Christmas dinner cooking tips

So you’re in charge of the Christmas lunch are you? Godspeed my friend. I’m not the main chef in our house but I have dabbled in Christmas lunch as sous chef and here are my top 5 tips to make sure that the meal is the main event. 

Had they never heard of the saying ‘too many cooks spoil the broth’? Margory was getting seriously pissed off with her sisters interfering.

1. Check you’ve got all the gear (even if you have no idea)

It’s a basic requirement but nothing is more annoying than not having a big enough roasting dish or an oven not big enough for the turkey. Visualise what you are cooking and how you are doing it and make sure you have all the dishes, pots and pans necessary. Writing down the order of everything can help too! (You laugh but my mum used to do it and she cooked the best roast dinners in the UK*)

*in my personal opinion

2. Prepare everything that you can in advance

I am obsessed with preparing in advance as much as possible so that you are not stuck to the oven away from all the festive fun. Peel veg in advance, make gravy and do all the deboning of the turkey in advance. Everything you can do the day, week or month before, DO! For more tips on what you can prepare early see here.

3. Delegate!

Get people to bring a dish or turn it into a family affair and work alongside one another in the kitchen. Refer to your list and allocate certain things to certain people (who’s laughing about the list now?!) that way if the parsnips burn you all know who is responsible!

4. Start the day with a good breakfast

Essential if you are the designated chef. No one wants you picking at the food continuously until lunch time and if you’ve had a morning glass of champers (as is tradition in my household) there is a serious danger of a tipsy chef being let loose on proceedings.

5. Get you roasties extra crisp

We all know that the real star of the show are the roast potatoes. For an extra crispy potato add half a teaspoon of baking soda to the water in which you boil them. The higher pH breaks the pectin down more quickly, giving you fluffier edges and more surface area to crisp up. You’re welcome.

These potatoes look average, at best. 

Christmas craft

My children love doing arts and crafts and I love my house being decorated to within an inch of it’s life (think Santa’s grotto crossed with Aladdin’s cave). Our combination of interests mean that Christmas is the ideal time to let them unleash their artistic sides whilst creating some fabulous new Christmas decorations which we can keep and treasure (or pop into the loft with the intention of getting them out next year).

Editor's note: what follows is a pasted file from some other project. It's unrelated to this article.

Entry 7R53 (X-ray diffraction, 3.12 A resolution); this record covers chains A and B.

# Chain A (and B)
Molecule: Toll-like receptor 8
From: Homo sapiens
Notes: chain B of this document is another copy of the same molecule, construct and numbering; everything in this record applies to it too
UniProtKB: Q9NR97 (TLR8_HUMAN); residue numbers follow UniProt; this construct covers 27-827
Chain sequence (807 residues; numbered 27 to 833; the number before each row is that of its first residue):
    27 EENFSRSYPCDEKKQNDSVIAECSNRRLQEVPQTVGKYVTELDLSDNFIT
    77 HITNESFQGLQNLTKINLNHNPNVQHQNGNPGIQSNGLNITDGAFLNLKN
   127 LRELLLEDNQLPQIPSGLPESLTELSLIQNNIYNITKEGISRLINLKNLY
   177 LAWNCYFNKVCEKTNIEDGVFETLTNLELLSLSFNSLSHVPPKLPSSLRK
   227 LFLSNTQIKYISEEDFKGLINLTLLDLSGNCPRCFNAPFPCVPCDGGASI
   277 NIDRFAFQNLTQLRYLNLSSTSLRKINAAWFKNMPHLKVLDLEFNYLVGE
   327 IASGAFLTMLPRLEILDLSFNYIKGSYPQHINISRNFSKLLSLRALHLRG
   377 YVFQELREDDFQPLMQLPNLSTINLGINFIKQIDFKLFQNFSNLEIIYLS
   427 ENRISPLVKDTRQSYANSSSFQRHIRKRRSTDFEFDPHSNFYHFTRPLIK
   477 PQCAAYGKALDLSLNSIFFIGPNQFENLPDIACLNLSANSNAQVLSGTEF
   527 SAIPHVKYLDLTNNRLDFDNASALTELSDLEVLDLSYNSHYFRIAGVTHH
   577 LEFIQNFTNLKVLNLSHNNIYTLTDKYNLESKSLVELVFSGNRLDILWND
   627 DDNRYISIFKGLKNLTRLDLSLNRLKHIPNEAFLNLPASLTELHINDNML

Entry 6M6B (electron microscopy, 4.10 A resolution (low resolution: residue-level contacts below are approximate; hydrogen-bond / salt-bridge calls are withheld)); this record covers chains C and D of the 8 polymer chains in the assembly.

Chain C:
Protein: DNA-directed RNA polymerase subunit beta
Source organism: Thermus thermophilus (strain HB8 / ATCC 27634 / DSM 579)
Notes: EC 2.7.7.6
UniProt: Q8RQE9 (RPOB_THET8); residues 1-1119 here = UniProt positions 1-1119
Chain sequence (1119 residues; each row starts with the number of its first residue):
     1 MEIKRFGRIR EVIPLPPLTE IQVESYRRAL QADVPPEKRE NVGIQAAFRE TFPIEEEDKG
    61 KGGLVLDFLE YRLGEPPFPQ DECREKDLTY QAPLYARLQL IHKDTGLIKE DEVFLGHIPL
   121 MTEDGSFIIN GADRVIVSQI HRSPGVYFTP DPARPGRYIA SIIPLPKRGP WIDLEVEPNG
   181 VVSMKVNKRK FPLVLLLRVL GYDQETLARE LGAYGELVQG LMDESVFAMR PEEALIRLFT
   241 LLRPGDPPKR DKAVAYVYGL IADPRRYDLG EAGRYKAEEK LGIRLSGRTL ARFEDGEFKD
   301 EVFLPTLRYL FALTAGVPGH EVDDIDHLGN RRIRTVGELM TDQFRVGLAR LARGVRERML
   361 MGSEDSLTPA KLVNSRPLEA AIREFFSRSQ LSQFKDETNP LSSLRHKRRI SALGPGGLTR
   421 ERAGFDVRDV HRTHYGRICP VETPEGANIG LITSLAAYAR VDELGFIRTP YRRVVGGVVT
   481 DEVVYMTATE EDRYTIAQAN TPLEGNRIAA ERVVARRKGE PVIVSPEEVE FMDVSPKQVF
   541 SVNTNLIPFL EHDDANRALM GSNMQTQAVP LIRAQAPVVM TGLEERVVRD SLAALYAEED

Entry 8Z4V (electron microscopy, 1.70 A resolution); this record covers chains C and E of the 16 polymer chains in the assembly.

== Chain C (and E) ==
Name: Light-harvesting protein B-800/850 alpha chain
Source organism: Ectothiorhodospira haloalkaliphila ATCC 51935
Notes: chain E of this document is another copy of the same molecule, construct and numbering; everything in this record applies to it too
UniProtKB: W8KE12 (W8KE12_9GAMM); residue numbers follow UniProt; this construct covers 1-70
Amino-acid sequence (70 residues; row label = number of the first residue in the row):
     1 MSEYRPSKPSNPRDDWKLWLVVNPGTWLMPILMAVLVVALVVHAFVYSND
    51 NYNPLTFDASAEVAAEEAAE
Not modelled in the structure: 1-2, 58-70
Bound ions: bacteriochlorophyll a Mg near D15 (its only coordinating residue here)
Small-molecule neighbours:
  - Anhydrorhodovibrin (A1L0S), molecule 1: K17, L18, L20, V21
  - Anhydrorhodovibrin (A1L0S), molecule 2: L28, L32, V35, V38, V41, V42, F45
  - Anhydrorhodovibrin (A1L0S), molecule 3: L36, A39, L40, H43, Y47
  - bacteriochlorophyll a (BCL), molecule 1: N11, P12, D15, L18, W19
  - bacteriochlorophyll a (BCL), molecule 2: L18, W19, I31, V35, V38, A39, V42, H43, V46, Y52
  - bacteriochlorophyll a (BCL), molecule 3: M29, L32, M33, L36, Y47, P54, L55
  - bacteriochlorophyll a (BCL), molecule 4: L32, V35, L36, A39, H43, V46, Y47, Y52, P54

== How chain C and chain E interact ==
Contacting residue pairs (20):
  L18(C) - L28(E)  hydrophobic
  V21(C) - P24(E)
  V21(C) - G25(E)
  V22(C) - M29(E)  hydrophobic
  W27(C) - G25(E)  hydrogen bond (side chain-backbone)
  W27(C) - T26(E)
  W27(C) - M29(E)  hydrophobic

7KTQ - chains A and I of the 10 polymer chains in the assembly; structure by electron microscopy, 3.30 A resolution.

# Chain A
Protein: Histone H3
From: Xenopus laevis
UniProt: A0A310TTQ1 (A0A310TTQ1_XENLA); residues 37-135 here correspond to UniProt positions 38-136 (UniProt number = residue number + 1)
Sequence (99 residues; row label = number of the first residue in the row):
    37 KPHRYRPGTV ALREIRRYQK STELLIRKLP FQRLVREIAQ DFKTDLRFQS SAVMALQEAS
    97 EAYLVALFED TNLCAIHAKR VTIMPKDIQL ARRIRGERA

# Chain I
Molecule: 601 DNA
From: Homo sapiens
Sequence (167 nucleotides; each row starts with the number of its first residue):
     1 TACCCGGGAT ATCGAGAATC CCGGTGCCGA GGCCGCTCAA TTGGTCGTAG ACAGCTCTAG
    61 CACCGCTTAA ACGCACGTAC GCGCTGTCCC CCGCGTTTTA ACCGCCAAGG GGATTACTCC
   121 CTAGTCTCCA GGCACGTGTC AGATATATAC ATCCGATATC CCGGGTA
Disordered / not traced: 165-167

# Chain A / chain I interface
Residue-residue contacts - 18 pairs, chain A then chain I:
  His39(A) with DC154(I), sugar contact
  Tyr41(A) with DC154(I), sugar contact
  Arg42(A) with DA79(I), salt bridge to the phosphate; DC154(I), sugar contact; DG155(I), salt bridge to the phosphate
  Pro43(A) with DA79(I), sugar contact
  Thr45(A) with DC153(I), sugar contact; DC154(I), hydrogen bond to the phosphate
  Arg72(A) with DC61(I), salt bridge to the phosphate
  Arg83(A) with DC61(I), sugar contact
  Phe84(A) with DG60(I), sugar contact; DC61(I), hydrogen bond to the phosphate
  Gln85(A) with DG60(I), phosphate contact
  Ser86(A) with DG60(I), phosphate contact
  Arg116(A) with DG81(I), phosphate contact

1. Paint anything and add glitter

If you are not particularly arty then this is the tip for you. Anything from your garden (that doesn’t move) covered in glitter or painted silver or gold will look Christmassy. Spray, paint or attack with glitter the following things: twigs, leaves, holly or ivy. Make a modern Christmas tree with spray painted twigs and hang decorations on it, or just hunt for holly and place it as it is above your picture frames.

Voila! Some twigs with glitter on look surprisingly Christmassy and are also ridiculously easy for children to get involved with

2. Make your own candy canes

These homemade candy canes would look lovely on the tree and are a brilliant activity to help your kids hone their fine motor skills. Make using pipe cleaners and beads.  Make sure children are supervised when making them to ensure no beads are swallowed.

Contain zero sugar

3. Get your children to make their own Christmas cards

Homemade Christmas cards are wonderful to make and receive. There are so many different things you can do to make a fantastically festive card (for a selection of ideas see here) but below is a very simple one for tiny tots which combines messy play with festive fun.

Simple Christmas tree design

4. Make a salt dough Santa ornament

A salt dough ornament is a lovely keepsake and this one is more so because it is made out of the handprint of your little one. Find ingredients and instructions over here.

Here’s one someone else made earlier.

5. Make a wreath out of pasta

If you’re looking to use things you already have in the house then the likelihood is that if you have kids, you have pasta. Make this sweet wreath using pasta, green paint and glitter. 

5 of the best Christmas jumpers on the market

You say Christmas, I say jumper. What was once the height off naff has become mainstream and Christmas jumpers are now a December must-have in every wardrobe. Here are 5 of my faves…

1. One for the Harry Potter fans

I’m not usually a fan of character themed things, but for Harry Potter I make the exception! Get this one from Asda here.

2. One for the sporty types